The Brown & Williamson and Sottera decisions do not reach the issue of intended uses that fall outside the disease prong of the drug/device definition and that are outside the area of “customarily marketed” tobacco product claims. FDA believes certain structure/function claims for products made or derived from tobacco continue to fall within our drug/device regulatory authority. FDA believes these structure/function claims fall into two main categories: (1) Claims that are unrelated to the pharmacological effects of nicotine, and (2) claims that were not commonly and legally made for cigarettes and smokeless tobacco products (i.e., the products addressed in the 1996 rule) prior to the Supreme Court's decision in Brown & Williamson. Thus, to the extent manufacturers intend products made or derived from tobacco to be used to affect the structure or function of the body in some manner that is not related to the effects of nicotine commonly and legally claimed prior to March 21, 2000, FDA would consider these intended uses to remain within its drug/device jurisdiction under the proposed rule. For example, if a product made or derived from tobacco is marketed with structure/function claims such as “maintain healthy lung function,” “relieve tension,” “restore mental alertness,” “maintain memory,” “support the immune system,” or “promote weight loss,” FDA would consider such intended uses to fall within its drug/device jurisdiction.

FDA believes that it is important to distinguish structure/function intended uses that were not commonly and legally claimed in the marketing of cigarettes and smokeless tobacco products prior to the decision in Brown & Williamson. Structure/function intended uses are a long-standing and important aspect of FDA's medical product jurisdiction, grounded in the statutory definitions of “drug” and “device” in the FD&C Act. We recognize that products made or derived from tobacco are unique because of the regulatory regime for tobacco products under the FD&C Act, and that some products made or derived from tobacco making certain structure/function claims are now outside our drug/device jurisdiction. However, we believe it is important from a public health perspective, and consistent with the FD&C Act and case law, to preserve our traditional medical product authority over products made or derived from tobacco whose intended use includes effects on the structure or function of the body that are distinct from the pharmacological effects of nicotine that were commonly and legally claimed before March 21, 2000.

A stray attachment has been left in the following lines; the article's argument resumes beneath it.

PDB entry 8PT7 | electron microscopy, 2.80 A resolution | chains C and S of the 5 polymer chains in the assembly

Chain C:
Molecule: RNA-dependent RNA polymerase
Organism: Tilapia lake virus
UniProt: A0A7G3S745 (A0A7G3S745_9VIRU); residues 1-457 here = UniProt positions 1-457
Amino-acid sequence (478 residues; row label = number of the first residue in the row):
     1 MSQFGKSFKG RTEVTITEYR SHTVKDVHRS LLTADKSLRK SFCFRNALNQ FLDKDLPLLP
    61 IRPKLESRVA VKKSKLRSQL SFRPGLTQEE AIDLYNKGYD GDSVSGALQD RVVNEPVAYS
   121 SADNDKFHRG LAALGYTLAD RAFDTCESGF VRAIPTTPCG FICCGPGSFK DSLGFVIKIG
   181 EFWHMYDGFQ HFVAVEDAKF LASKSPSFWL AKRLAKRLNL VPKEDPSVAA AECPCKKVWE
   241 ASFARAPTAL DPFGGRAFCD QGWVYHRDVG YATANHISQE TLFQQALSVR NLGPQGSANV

FDA believes this proposed rule will provide clarity to manufacturers about how products made or derived from tobacco will be regulated if they are marketed or distributed for certain intended uses. This clarification will Start Printed Page 57761allow regulated industry to plan accordingly during the product development and postmarketing phases and will help researchers understand the applicable regulatory requirements associated with the investigational use of products made or derived from tobacco.

In addition, we believe this proposed rule will help to avoid consumer confusion about which products made or derived from tobacco are intended for a medical use (i.e., as a drug/device) versus for a recreational use. Specifically, FDA wishes to avoid situations where products intended to be sold as tobacco products are marketed with the same claims as products sold as drugs or devices. If tobacco products are marketed in ways that make them hard to distinguish from certain medical products, consumers may use tobacco products, which are inherently dangerous, in place of FDA-approved medical products that have been determined to be safe and effective for their intended use.

C. Proposed Changes to Existing “Intended Use” Regulations

FDA is also proposing changes to §§ 201.128 and 801.4. First, the proposed rule would insert a reference to § 1100.5 to clarify the interplay between these regulations and the proposed rule. Second, as discussed previously, the Agency does not regard a firm as intending an unapproved new use for an approved or cleared medical product based solely on that firm's knowledge that such product was being prescribed or used by doctors for such use (see Ref. 5). Accordingly, FDA is taking this opportunity to amend §§ 201.128 and 801.4 to better reflect FDA's interpretation and application of these regulations. These changes would not reflect a change in FDA's approach regarding evidence of intended use for drugs and devices. These clarifying changes to the intended use regulations would apply to drugs and devices generally, and not just to products made or derived from tobacco and intended for human consumption.